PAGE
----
English houses are an infuriating combination of the cosy and the absurd.
There are few pleasures comparable to walking home down a street lined with traditional-looking English houses. Diminutive in height, sloped roofs as observation decks for modulating blackbirds and rasping crows. Cats loitering by the front door. Bay windows that invite you to peek into the warmth inside. The houses may have been designed as identical, but each one has a touch of individuality. The stained glass window above the front door may have a different pattern, or the wooden door painted a different colour, with a unique knocker, and every hedge blooms with different flowers. Compare that with the impersonal high-rise blocks of flats in Italy, France, Germany and Spain. Here you can see the sunset splashing the rooftops. Here, there are no blinds on the windows – even on the ground floor, and many front doors have glass panels. We are not – yet – so worried about break-ins here, as people are on the Continent, and for that I am thankful.
English houses look adorable. On the outside.
Once you open the front door, you generally find yourself at the bottom of a steep, narrow staircase, each step not deep enough to support the full length of an adult shoe sole. You tackle the stairs with – more often than not – a part of your foot hanging in the air: your heel on the way up, and your toes on the way down.
The inside of English houses tends to be cosy – if cluttered – with a fine powdering of dust on the surfaces, perhaps to give the place a sense of the “lived in”. Here, there is no danger of slipping and breaking a limb on the over-polished parquet common in Italian homes. The carpets are warm, soft – and seldom washed. We live in the comfortable belief, that vacuuming once a week actually makes the carpet clean. What is wrong with easily washable rugs? Beneath the carpets, the floor boards are rough and with spider-friendly gaps. In fact, most English houses include accommodation for eight-legged creatures which, local belief has it, bring luck to the home and – another native superstition – do not sting.
English houses, because they are made with much wood, creak with the variation of temperature, season, time of day and moon phase. And so, alone in the house, you hear a number of suspect creaks, groans, squeaks and pops which, if you give your imagination free rein, become goblins, fairies and ghosts. The house sounds as though it has a personality of its own, and that is part of its charm.
A visitor from some Continental countries – especially ones that were influenced by the Greco-Roman love of cleanliness – will be shocked by the shortage of bathrooms in an English house. Unlike Italy, for instance, our architects consider it a waste of space putting an extra bathroom as soon as a third bedroom has been built (naturally, I am not referring to expensive modern constructions). It is not unusual for a two-storey, six-bedroom house, to have just one bathroom and, if you are lucky, a Lilliputian loo under the stairs, the use of which requires remarkable physical agility to avoid banging yourself against the toilet, the sink, the towel hook and the door knob. On the subject of bathrooms, the vast majority of homes still have separate taps for hot and cold water, forcing you to swing your hands from freezing to scalding. The reasons for this sadistic plumbing escape me. No doubt it stems from some deep psychological need to shun the pleasure of warm water on your hands. These taps are fitted so close to the back of the invariably minuscule sink, that it is impossible to keep your back straight while washing your hands. Again, the plumbing makes sure that you do not wallow in obviously immoral comfort.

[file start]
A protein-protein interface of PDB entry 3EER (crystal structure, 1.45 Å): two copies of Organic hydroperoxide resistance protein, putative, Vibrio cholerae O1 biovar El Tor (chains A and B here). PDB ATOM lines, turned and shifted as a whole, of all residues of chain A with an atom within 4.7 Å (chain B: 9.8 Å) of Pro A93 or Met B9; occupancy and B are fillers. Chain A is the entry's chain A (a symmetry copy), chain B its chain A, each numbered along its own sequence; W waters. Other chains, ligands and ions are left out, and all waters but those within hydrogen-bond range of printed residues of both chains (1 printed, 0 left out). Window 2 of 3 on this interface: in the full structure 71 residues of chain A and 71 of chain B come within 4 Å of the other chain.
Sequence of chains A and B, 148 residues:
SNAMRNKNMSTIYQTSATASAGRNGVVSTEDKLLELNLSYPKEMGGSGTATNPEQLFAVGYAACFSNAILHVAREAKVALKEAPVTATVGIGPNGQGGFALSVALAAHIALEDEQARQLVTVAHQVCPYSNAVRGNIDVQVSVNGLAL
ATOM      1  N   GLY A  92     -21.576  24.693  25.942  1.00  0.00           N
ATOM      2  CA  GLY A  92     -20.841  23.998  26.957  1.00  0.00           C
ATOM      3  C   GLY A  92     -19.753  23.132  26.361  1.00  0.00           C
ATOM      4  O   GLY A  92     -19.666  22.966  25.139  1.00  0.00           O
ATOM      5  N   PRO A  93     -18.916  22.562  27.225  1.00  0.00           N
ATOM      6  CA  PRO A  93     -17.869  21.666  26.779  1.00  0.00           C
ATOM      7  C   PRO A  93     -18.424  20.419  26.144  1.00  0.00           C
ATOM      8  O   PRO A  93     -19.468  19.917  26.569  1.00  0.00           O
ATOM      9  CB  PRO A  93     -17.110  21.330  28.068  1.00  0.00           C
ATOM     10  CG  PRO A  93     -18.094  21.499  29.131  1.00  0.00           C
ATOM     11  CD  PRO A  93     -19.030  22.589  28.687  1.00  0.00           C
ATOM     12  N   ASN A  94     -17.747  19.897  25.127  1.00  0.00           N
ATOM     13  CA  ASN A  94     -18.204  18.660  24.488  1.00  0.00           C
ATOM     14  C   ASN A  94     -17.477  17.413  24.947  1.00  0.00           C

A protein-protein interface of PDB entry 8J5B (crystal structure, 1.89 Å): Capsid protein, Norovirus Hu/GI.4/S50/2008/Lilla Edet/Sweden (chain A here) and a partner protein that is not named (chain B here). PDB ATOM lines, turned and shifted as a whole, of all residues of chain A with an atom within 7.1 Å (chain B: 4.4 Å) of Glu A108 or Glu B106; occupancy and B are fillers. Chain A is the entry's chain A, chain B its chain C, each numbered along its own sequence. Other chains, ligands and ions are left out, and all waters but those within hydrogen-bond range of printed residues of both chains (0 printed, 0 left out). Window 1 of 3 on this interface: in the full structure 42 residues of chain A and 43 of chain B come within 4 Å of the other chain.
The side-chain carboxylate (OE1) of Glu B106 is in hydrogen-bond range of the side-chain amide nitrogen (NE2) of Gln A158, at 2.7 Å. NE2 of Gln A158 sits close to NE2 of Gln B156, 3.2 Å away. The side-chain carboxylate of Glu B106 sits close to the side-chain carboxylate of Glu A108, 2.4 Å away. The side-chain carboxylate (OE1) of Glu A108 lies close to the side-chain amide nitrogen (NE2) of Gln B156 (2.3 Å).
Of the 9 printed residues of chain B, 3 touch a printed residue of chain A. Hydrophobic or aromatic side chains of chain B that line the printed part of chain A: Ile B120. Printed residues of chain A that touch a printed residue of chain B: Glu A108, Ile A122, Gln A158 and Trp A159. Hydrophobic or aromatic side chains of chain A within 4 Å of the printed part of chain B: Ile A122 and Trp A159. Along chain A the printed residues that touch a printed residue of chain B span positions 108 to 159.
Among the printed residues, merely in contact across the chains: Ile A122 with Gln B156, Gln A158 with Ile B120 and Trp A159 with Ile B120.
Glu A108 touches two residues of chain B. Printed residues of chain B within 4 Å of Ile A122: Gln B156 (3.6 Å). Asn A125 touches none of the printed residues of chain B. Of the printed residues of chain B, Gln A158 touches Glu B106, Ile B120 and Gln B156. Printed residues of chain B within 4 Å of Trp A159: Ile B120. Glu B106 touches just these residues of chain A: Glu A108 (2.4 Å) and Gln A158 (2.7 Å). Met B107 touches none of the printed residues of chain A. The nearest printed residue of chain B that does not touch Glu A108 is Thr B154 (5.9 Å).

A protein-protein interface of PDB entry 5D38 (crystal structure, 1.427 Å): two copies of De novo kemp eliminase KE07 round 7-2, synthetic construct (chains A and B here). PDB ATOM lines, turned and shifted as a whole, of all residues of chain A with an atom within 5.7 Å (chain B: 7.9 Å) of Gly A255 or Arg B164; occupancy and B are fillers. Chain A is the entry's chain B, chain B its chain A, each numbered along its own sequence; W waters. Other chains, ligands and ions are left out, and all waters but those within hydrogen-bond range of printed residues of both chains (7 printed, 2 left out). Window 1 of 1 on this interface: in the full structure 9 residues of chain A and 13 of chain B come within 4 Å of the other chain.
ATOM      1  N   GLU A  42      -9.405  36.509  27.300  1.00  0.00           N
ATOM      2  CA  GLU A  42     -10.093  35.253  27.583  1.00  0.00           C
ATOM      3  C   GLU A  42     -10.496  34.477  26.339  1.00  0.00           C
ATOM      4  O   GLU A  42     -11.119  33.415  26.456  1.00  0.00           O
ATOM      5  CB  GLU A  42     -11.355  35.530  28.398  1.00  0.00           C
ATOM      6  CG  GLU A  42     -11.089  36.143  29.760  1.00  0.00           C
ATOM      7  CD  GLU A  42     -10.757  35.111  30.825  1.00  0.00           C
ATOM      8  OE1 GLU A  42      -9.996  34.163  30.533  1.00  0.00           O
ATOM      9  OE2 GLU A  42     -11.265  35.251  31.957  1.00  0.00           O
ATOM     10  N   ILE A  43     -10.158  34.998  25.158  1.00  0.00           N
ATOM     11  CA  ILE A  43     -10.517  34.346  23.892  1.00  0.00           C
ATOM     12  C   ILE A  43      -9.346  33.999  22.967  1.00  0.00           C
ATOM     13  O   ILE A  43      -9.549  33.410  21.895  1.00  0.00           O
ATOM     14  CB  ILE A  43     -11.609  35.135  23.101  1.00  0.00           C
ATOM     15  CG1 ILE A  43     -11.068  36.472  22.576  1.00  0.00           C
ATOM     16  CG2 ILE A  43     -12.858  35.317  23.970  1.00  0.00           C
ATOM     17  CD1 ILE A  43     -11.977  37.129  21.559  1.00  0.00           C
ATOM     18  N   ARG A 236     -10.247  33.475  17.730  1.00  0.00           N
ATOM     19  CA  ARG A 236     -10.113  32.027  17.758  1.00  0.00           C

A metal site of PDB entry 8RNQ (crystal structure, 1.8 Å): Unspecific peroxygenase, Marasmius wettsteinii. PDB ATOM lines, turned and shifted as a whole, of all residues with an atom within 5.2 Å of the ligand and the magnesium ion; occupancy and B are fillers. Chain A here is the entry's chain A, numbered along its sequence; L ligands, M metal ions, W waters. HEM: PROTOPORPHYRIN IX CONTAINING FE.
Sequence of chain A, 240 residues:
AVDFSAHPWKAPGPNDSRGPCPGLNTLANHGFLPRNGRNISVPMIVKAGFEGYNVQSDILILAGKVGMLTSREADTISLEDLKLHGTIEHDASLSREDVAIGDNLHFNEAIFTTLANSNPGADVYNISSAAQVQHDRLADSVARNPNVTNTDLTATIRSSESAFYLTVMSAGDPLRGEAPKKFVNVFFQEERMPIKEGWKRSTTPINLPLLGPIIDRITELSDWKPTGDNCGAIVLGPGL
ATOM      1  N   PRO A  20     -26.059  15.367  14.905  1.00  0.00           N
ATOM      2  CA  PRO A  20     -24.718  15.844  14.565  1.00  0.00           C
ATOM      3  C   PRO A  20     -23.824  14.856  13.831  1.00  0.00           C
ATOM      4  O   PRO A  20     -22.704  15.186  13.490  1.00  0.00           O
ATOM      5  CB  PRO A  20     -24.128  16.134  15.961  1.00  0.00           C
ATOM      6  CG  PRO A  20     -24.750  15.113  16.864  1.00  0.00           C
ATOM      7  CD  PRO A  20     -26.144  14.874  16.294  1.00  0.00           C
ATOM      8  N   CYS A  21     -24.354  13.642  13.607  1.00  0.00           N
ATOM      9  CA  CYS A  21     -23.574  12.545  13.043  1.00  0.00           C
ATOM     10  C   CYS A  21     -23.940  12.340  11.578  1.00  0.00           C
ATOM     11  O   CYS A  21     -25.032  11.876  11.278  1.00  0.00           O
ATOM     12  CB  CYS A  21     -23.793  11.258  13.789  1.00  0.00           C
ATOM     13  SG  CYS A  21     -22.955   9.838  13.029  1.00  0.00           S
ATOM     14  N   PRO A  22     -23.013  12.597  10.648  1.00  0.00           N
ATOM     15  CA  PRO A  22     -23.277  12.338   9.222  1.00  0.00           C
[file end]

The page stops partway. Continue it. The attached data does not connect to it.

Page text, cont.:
There is something of the fairy magic in the atmosphere of a traditional English house and, as such, it is built to fit the stature of fairies, pixies and little people. The ceilings are low, the rooms tiny, the built-in wardrobes (a rare feature), sometimes not deep enough to accommodate wide coat hangers.
One of the most charming features of an English house, are the now slightly old-fashioned sash windows. Impossible to wash from the outside, without the help of a professional, these have the convenience of opening from the bottom or the top. Moreover, let us admit it, they are so pretty. More modern houses have – somewhat illogically – windows opening outwards. On the Continent, windows open inwards, hence allowing for fresh air even when it rains. Here, open your windows in nothing less than perfect weather, and you get your window panes rained on, and pooed on by birds. Again, impossible to wash on the outside, unless you hire a window cleaner.
England is a country of actors, of writers, of diplomats, of economists. Perhaps we should hire architects from abroad.